Domestic and gender-based violence: Raising awareness and offering support 

Olena (left) and Nataliia are members of a UNFPA-supported mobile team helping survivors of gender-based violence in Irpin, Kyiv Region, Ukraine.Photo:OCHA

Ukraine | 2023 | CBPF

Ukraine, Irpin. The war in Ukraine has put vulnerable groups of people at even more risk. With family situations in flux, children and elders are at particular risk of abuse, especially if there was previous violence in the family.

“In times of war, when the country is going through immense suffering and pain, people sometimes downplay their own experiences, putting them aside, thinking that first we need to win the war. Undoubtedly, we should all continue to do everything possible to live in a free country, but it is important not to forget about ourselves, that enduring violence is not acceptable under any circumstances, and that we should not turn a blind eye to injustice within our own families because of the war,” says Maria Yefrosinina, UNFPA’s honorary ambassador in Ukraine.

According to “La Strada-Ukraine,” over the past three years, in 2022, the National Hotline for the Prevention and Counteraction of Gender-Based Violence received the highest number of calls: 38,472. By comparison, in 2019, there were nearly 10,000 fewer calls.

Social services and police, alongside civil society, are also responding to sexual violence related to the war.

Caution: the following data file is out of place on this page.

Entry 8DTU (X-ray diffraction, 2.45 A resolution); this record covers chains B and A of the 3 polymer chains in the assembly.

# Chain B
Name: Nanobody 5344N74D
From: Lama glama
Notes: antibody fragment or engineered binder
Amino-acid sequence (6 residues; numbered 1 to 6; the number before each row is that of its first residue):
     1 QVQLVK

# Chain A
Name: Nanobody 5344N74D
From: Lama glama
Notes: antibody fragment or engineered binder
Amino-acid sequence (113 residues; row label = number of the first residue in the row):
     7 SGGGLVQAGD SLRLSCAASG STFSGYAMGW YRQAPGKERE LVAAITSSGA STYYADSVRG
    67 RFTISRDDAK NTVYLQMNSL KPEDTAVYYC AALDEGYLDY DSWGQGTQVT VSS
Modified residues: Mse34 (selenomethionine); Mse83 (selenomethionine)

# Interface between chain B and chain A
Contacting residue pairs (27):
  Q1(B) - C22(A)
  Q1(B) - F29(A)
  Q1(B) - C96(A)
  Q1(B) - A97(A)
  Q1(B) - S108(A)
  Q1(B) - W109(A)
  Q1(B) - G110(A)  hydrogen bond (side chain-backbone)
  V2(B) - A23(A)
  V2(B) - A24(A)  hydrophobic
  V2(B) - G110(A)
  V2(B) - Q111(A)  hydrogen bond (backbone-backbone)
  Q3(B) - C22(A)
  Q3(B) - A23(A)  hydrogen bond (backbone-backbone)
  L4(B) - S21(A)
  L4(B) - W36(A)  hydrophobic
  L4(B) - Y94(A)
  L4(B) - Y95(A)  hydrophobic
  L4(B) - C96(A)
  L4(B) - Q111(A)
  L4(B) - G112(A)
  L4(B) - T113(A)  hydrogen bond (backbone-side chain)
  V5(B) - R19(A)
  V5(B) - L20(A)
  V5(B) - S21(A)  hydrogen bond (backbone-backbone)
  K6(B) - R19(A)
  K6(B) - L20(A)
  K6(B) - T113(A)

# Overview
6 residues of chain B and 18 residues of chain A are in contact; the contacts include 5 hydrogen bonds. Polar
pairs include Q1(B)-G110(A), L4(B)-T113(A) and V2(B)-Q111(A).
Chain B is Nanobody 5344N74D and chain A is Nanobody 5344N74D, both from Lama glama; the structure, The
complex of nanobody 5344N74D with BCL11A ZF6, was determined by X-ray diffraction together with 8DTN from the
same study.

With funding from the Ukraine Humanitarian Fund and other donors, UNFPA produced “Behind the Silence”, a documentary to shed light on the consequences of war on domestic violence, and highlight the work being done to support survivors.

Building trust to address GBV in Irpin

The Ukraine Humanitarian Fund also supports the response to GBV.

Olena and Natalia from Irpin visit schools and community centers as part of a mobile team to create awareness around gender-based violence and let people know about resources for support. The mobile teams are supported by the UN Population Fund with funding from the UHF and other donors.

Olena and Natalia told us their community, mostly women, motivates them to keep doing this hard difficult work. “You can be completely exhausted after a long day at work. Then, late at night, you receive a call from someone asking for help,” explains Olena.

“And some internal force just kicks in, helping you to find strength and energy to help this person in their hour of need. Understanding that your work helps the person persevere and face the fears plaguing them brings a new dimension to our job.” 

“The joy that you experience when you help a person on the brink of despair also helps you,” echoes her colleague, Natalia.

Olena and Natalia explained that it took them more than a year to build trust and a reputation in the community. But now the community, especially women, has confidence in them, and will reach out for help.

Original story: adapted from original articles by OCHA and UNFPA